From: Michael van der Westhuizen (r1mikey_at_[hidden])
Date: 2006-07-04 15:21:21
On 7/4/06, Tomas Puverle <Tomas.Puverle_at_[hidden]> wrote:
> > Could you send the sunpro versions to me (or the list) please? I'll
> > see what I can do about getting them into asm() blocks in the morning.
> I have tried and tried a while ago. :) My conclusion was that unfortunately
> register allocation doesn't play nicely with inlining. Also, returning a
> parameter is REALLY hard to do and I wasn't able to get it to work in the
> general case.
Yes, that's the nightmare part I was talking about :-)
> The atomics for sunpro are pretty much identical to the gcc
> version, however, because the asm() block is inserted at a different stage of
> compilation than the .il file, the block doesn't recognise the synthetic
> instructions such as cas or casx. You will need to use the real version of
> the instruction, which is CASA and CASXA, so your asm block will look like
> this (if my memory serves me well):
> If you can get this to work, I'd love to hear back from you becase I
> absolutely loathe the .il model. It really makes it difficult to write libs,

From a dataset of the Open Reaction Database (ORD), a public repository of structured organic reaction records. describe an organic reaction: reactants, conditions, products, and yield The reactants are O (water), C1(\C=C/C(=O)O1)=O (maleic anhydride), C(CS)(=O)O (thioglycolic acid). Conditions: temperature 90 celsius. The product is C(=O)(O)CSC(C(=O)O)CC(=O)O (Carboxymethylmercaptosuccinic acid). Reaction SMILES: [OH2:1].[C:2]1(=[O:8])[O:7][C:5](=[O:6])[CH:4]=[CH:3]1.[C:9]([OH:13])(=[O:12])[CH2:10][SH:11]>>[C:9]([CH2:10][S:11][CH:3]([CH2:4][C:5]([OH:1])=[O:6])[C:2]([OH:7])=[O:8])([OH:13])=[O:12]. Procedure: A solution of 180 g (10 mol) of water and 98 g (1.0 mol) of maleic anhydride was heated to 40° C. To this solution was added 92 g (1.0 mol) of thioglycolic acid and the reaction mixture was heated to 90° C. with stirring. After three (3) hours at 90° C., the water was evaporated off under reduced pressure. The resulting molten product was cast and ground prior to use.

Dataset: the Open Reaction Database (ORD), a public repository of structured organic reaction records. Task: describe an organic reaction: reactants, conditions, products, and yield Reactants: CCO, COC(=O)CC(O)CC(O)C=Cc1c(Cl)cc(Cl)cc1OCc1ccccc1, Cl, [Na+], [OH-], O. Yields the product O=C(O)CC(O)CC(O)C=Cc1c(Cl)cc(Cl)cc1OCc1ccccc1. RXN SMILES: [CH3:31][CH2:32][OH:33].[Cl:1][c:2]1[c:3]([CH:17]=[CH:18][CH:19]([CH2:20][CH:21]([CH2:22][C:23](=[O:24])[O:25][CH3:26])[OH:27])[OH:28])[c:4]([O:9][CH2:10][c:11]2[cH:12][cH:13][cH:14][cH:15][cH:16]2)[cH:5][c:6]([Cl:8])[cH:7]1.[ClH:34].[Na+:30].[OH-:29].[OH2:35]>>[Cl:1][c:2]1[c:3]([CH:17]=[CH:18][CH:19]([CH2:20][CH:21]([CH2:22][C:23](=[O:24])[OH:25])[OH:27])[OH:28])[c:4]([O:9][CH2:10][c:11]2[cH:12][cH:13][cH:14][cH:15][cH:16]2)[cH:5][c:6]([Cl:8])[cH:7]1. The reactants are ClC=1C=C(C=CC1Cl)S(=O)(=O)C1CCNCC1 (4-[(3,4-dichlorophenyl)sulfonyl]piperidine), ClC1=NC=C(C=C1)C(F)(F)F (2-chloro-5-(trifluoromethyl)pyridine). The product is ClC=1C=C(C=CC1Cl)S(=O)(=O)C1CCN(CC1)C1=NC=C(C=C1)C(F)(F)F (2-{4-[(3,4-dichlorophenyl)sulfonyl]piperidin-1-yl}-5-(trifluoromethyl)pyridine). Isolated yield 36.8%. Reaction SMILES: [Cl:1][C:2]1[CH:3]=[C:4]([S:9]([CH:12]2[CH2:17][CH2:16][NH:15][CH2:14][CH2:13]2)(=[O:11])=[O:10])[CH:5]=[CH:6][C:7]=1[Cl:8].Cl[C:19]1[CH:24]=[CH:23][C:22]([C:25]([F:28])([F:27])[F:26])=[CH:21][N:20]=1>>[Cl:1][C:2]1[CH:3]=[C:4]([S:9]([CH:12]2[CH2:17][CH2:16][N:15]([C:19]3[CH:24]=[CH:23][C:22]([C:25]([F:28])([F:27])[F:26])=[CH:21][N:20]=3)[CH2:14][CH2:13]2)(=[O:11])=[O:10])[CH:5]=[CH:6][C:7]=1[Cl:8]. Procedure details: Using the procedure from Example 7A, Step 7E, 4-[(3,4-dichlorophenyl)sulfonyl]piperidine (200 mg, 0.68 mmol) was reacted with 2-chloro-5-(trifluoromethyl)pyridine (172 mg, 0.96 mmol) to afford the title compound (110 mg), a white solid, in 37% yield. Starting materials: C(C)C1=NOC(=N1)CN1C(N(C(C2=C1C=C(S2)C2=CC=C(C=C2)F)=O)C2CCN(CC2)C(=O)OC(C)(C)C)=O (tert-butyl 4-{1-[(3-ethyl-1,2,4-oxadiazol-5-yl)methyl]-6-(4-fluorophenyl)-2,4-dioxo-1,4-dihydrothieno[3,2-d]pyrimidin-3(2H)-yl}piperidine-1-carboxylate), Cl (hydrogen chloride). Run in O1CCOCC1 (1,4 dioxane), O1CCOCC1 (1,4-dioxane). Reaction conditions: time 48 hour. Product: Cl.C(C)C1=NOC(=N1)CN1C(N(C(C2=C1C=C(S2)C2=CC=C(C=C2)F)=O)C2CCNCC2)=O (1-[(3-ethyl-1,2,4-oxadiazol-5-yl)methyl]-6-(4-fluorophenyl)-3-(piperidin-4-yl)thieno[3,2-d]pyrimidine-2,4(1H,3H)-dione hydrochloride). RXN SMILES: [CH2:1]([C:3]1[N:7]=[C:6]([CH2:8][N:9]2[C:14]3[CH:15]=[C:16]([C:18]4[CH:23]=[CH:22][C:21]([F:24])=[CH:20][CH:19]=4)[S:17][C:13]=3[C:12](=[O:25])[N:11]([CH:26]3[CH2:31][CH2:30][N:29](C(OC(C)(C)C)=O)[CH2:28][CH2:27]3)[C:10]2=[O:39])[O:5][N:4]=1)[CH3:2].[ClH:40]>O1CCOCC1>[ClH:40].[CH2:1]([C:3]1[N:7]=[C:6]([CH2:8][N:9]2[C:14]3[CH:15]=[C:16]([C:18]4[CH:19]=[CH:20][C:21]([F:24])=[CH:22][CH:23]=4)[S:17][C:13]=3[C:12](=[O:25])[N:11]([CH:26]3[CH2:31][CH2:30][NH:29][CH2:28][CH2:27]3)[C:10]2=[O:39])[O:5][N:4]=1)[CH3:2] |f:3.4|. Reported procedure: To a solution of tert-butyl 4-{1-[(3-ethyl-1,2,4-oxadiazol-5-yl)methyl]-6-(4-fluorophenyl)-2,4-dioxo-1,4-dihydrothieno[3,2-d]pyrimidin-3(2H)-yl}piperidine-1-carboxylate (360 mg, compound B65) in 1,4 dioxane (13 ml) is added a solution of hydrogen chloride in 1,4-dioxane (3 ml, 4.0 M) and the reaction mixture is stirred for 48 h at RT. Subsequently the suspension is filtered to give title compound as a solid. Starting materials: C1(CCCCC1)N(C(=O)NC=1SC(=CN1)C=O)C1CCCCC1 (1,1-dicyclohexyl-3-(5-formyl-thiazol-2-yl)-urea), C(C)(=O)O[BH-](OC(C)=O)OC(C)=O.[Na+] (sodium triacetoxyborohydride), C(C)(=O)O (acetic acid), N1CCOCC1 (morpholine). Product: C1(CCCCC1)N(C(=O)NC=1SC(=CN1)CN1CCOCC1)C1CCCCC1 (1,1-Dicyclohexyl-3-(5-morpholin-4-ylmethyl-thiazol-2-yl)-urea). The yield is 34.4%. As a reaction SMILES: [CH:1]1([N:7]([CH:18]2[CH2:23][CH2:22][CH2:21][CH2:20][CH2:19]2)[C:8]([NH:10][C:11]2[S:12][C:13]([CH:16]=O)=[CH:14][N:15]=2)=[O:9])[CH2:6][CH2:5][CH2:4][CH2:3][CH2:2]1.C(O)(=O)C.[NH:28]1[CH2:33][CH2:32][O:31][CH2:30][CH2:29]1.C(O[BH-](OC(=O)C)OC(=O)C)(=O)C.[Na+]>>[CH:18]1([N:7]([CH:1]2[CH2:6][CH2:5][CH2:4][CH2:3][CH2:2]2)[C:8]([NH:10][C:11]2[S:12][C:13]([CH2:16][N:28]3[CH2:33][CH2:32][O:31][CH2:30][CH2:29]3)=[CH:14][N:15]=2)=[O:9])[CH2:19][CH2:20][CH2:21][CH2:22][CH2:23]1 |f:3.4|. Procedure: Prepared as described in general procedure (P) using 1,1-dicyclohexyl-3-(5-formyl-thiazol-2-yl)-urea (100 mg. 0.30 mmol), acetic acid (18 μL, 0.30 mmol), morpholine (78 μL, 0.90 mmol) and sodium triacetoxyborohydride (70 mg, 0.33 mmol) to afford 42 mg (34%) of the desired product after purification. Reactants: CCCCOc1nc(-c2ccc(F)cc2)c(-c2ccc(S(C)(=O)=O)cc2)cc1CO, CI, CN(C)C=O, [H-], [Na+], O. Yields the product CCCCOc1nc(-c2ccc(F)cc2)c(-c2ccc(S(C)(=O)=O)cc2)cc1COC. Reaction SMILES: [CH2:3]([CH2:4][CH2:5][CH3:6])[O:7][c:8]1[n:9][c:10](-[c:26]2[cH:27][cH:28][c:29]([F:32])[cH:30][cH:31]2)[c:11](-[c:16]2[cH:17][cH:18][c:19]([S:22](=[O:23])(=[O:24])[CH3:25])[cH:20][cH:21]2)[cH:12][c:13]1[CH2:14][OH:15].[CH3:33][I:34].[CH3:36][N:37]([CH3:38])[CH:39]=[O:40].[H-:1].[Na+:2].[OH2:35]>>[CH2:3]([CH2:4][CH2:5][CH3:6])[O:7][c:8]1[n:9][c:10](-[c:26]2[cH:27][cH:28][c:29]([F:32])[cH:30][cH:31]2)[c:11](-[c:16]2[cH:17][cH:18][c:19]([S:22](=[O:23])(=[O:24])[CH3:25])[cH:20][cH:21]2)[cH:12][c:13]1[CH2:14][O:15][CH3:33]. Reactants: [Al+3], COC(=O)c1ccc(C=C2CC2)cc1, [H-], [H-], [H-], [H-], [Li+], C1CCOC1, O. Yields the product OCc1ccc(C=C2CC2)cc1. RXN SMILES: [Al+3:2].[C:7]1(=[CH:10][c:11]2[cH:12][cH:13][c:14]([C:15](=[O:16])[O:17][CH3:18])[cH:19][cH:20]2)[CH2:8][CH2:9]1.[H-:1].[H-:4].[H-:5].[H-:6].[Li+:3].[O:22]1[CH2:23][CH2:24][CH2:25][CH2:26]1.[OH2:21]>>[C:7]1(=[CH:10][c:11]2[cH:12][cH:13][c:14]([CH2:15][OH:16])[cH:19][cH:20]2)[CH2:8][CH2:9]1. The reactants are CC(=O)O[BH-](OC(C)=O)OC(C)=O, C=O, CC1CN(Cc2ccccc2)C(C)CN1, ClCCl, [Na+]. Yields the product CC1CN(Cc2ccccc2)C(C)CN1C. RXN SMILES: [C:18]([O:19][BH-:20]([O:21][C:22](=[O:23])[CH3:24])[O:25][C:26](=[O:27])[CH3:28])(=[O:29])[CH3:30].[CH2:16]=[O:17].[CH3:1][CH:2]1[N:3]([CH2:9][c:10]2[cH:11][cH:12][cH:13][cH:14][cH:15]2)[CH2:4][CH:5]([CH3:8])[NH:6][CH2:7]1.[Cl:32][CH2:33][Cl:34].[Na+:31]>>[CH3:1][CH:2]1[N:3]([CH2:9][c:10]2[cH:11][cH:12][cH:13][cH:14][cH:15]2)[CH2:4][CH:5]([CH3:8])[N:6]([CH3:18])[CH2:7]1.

> because you have to do special magic to add the .il to the compile line when
> your library gets included.
We are starting to drift a little off topic now, but if the list
doesn't mind indulging us :-)
As Tom correctly states above, inlining a function containing an asm()
call makes it difficult /impossible to refer to registers when
compiling with Sun Studio.
The following technique is not suitable for applications which accept
the overhead of a function call, but it is suitable for libraries
wanting to remain header-only while using inline assembly.
All of that aside, this technique also smells like a hack, but it does work.
What you do is create your functions containing your inline assembly
as a template in an anonymous namespace in your header, like so:
// effects: (*target)++;
template <typename T>
void templated_atomic_inc_32(volatile uint32_t *target)
movl 8(%ebp), %eax \n\
incl (%eax) \n\
# error Port me
Then give it a "normal" name, using an inline function, like this:
inline void my_atomic_inc_32(volatile uint32_t *target)
Then just use "my_atomic_inc_32" wherever you need it, and you won't
have to drag .il files around with you!
I've attached my proof-of-concept source. This compiles and works
predictably with or without inlining, and in debug or at the highest
Tom, I hope this is the solution you were looking for - if your
performance requirements can accept the extra function call, then
this should work for you.
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